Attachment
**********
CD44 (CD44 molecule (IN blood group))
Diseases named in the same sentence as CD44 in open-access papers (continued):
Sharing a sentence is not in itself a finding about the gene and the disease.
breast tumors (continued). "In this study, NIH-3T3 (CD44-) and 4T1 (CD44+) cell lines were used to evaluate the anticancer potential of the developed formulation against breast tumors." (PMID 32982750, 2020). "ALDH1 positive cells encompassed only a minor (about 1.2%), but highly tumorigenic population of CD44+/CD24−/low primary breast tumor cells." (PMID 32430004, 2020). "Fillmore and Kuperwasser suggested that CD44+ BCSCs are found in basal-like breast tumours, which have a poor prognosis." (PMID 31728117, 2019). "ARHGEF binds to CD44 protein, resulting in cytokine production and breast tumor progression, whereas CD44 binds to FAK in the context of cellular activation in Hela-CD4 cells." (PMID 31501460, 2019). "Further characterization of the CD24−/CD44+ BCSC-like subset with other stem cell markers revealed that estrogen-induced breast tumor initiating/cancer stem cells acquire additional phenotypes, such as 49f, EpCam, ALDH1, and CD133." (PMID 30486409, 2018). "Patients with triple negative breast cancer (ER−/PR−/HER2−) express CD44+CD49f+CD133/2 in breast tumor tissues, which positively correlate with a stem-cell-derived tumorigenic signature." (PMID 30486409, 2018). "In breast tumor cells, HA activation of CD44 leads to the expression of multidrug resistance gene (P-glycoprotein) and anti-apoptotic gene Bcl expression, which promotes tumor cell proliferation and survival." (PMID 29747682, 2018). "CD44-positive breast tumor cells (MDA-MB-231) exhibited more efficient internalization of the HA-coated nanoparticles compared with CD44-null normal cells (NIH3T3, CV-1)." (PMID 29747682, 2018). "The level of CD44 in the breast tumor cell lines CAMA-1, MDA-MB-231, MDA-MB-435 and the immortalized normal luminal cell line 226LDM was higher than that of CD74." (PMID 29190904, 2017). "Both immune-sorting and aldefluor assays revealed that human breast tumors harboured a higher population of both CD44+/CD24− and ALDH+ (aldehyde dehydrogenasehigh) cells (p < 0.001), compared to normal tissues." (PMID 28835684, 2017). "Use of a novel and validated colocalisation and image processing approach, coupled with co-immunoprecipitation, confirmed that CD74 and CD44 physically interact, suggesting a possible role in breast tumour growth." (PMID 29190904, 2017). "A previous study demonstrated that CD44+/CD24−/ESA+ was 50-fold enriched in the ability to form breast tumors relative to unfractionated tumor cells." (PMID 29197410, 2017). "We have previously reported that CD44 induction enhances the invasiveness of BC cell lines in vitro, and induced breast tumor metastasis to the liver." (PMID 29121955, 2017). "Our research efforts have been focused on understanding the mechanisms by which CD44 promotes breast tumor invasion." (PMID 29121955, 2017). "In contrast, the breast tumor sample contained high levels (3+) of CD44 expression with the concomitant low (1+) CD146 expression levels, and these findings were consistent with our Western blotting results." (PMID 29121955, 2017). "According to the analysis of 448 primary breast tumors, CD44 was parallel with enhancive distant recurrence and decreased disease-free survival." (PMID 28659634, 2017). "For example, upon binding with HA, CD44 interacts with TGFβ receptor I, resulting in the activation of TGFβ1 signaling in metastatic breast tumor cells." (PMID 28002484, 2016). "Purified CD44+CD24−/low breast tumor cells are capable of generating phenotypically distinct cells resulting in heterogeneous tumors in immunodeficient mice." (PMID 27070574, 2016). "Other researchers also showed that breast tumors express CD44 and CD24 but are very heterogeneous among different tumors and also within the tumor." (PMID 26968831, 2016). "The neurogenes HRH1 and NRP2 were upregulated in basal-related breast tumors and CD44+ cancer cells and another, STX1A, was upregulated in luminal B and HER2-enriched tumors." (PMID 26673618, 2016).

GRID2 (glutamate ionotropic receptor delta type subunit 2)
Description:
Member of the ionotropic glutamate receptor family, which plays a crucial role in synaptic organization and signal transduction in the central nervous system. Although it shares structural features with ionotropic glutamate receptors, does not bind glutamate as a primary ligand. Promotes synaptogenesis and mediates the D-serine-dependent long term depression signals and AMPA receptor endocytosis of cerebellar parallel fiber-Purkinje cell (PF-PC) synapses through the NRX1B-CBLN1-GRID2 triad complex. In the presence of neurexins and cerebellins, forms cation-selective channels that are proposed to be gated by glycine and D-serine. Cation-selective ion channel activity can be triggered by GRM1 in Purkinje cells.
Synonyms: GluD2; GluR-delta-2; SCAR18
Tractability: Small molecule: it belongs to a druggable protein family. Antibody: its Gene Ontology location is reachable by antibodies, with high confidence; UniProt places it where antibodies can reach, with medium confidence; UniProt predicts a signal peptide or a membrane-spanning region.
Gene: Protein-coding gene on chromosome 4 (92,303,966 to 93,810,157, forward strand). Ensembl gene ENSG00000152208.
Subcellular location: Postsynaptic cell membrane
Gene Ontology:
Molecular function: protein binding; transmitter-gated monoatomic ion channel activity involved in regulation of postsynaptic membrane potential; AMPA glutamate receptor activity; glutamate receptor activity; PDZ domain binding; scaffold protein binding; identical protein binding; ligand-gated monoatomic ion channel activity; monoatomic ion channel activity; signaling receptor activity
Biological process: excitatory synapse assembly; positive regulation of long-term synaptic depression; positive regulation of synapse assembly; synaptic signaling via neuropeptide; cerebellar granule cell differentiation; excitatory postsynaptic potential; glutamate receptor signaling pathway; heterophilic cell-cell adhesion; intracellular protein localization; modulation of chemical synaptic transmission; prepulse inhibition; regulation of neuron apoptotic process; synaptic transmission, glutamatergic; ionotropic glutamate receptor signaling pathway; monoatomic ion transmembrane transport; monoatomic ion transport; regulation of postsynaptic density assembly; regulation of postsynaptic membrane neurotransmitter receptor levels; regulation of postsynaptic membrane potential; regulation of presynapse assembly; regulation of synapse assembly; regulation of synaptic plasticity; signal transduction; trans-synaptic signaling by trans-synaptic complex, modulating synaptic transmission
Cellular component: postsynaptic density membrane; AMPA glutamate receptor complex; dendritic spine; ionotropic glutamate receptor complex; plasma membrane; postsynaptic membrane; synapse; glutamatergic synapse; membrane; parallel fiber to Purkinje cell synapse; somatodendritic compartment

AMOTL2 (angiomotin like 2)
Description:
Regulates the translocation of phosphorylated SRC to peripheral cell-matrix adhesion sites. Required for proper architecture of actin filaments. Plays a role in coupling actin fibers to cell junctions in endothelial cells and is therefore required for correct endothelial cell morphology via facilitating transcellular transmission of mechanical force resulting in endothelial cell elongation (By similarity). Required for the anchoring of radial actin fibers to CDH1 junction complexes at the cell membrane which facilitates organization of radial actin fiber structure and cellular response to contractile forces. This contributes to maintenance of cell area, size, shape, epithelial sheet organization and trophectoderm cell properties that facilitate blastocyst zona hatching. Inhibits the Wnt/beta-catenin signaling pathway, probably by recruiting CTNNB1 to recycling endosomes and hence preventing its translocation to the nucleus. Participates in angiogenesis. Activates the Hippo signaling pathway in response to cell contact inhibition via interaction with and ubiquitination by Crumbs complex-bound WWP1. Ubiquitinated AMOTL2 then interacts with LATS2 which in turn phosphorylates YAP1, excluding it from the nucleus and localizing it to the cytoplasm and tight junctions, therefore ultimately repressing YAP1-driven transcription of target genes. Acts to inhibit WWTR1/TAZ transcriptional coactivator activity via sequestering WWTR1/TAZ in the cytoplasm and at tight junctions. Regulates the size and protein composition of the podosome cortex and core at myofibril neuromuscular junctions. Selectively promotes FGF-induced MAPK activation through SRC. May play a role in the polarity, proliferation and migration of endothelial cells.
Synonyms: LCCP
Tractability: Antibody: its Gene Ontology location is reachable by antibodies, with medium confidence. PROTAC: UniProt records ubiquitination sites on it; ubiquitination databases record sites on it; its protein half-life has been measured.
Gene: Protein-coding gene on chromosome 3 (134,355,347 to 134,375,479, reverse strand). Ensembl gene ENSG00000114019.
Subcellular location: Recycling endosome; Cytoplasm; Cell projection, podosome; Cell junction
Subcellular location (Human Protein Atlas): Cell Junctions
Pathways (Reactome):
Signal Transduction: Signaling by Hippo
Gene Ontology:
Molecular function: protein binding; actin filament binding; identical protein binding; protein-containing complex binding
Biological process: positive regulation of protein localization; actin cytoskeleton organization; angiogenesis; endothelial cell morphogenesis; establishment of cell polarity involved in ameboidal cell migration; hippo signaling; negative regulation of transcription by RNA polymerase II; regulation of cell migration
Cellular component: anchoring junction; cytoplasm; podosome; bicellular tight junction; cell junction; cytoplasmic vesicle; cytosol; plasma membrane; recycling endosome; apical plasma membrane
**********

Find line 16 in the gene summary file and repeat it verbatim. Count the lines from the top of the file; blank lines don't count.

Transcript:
AMOTL2 (angiomotin like 2)